Matt Marinkovich’s weekly At Sea Diary entry is a popular feature of the National Fisherman Web site, and now you can post your own reflections on Matt’s experiences fishing in the Pacific Northwest and North Pacific.
August 21 to September 11, 2011 — I took a few weeks off of fishing after the August 21 king opening because I had to attend to a boat project that I had been putting off. I needed to re-do the engine mount on my 18-foot open skiff, the Lady Ruth, so I opted to do a backyard hull extension with fiberglass and polyester resin. The guys at the Petrzelka Brothers' boatyard in Mount Vernon, Wash., were willing to fabricate an aluminum extension/engine mount, but I didn't want to pay the price. I figured I could do it myself on the cheap.
So I hired a very competent glassman off Craigslist, bought a whole bunch of material, and went to work on the Lady Ruth. To make a long story short, I would have been money ahead to have the guys at Petrzelka Brothers do it. I missed three openings where I could have made a few bucks, not to mention the entire pink salmon season around the island. And I missed those nice fishing opportunities because I was neck-deep in fiberglass laminations, all gooped up with a gas mask strapped to my face, working long hours and cursing my decision to save a few bucks — in the long run I'm certain it cost me more to do it myself.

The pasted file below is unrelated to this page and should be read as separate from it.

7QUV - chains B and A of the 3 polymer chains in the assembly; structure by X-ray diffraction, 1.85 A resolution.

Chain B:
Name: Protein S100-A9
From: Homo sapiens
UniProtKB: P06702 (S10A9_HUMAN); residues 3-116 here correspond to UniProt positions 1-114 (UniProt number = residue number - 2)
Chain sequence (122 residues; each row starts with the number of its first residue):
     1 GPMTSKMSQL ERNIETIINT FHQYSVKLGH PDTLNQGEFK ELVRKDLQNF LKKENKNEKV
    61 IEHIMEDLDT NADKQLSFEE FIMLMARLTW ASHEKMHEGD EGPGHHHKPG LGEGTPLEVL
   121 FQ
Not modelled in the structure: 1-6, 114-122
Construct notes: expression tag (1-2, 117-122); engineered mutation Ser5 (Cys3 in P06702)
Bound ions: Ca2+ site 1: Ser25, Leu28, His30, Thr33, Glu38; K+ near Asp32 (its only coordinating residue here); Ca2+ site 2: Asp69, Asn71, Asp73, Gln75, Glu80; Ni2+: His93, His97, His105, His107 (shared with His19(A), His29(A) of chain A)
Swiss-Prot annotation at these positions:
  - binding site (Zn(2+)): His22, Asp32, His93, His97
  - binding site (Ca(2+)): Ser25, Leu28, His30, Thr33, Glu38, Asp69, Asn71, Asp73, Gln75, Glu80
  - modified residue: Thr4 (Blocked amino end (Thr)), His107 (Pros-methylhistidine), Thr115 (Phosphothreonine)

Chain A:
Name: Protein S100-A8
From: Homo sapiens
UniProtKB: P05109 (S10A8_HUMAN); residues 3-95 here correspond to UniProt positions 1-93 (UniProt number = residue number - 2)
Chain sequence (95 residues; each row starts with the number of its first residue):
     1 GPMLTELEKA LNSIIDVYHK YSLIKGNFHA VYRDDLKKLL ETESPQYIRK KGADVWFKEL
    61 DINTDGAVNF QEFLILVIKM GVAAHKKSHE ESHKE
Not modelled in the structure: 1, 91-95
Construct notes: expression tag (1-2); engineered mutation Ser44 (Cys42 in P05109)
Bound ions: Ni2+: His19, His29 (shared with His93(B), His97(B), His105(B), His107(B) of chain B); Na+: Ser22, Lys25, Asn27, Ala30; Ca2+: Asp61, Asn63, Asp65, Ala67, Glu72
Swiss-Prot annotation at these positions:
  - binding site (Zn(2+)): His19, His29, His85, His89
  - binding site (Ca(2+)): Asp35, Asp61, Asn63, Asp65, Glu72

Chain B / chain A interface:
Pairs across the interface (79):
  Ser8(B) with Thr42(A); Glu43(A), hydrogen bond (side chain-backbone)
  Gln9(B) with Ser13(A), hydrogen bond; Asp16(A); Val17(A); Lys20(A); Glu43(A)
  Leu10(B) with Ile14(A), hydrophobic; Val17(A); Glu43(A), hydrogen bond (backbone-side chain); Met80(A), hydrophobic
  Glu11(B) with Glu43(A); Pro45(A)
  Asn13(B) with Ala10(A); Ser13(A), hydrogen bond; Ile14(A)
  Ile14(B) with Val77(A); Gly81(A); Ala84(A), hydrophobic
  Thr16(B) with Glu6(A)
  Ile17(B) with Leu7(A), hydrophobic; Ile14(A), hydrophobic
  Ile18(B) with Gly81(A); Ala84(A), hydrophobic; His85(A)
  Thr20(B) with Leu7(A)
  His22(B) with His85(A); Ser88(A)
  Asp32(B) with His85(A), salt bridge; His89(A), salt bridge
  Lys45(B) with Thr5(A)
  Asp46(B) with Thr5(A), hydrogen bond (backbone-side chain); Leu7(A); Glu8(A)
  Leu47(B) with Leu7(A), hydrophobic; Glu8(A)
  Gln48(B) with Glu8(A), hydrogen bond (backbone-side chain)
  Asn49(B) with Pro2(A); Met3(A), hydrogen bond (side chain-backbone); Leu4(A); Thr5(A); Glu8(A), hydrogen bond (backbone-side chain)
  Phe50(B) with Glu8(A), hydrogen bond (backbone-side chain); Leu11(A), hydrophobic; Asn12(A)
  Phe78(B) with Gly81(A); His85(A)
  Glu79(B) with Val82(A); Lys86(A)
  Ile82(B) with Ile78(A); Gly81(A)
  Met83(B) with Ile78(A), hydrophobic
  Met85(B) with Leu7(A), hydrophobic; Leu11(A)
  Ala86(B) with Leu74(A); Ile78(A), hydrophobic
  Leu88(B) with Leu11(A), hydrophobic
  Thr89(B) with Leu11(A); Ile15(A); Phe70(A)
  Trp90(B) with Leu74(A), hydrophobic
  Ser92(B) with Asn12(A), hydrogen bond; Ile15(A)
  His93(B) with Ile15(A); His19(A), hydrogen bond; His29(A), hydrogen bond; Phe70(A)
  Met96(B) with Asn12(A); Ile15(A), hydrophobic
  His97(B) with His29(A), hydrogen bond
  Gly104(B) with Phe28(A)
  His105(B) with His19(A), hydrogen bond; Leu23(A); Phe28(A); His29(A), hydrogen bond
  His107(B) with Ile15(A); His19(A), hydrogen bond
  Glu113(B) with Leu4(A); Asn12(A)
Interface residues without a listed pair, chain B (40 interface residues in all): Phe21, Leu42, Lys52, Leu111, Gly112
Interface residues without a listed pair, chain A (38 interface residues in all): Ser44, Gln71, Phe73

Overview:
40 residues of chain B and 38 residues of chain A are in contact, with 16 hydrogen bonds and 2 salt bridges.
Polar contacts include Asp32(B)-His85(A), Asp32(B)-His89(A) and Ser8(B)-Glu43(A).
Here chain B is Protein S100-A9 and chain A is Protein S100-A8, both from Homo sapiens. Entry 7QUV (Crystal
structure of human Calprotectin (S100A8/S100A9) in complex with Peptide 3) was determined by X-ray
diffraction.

My goal was to make the silver opening on September 4, and I almost did, but it would have been total chaos in unorganized confusion. Instead I took my time tying up the loose ends of the boat, and made the September 11 opening — in which there were no fish.
You live and learn.
TO BE CONTINUED...
National Fisherman Live: 4/22/14
Brian Rothschild of the Center for Sustainable Fisheries on revisions to the Magnuson-Stevens Act.
The South Atlantic Fishery Management Council is currently soliciting applicants for open advisory panel seats as well as applications from scientists interested in serving on its Scientific and Statistical Committee.
The North Carolina Fisheries Association (NCFA), a nonprofit trade association representing commercial fishermen, seafood dealers and processors, recently announced a new leadership team. Incorporated in 1952, its administrative office is in Bayboro, N.C.